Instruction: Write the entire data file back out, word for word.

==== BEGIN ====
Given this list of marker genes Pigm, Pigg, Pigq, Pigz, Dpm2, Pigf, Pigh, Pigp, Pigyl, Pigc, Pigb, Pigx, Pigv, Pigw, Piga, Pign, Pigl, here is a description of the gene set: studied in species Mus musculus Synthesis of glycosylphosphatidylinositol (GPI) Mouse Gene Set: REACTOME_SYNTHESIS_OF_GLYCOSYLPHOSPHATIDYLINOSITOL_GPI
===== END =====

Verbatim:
Given this list of marker genes Pigm, Pigg, Pigq, Pigz, Dpm2, Pigf, Pigh, Pigp, Pigyl, Pigc, Pigb, Pigx, Pigv, Pigw, Piga, Pign, Pigl, here is a description of the gene set: studied in species Mus musculus Synthesis of glycosylphosphatidylinositol (GPI) Mouse Gene Set: REACTOME_SYNTHESIS_OF_GLYCOSYLPHOSPHATIDYLINOSITOL_GPI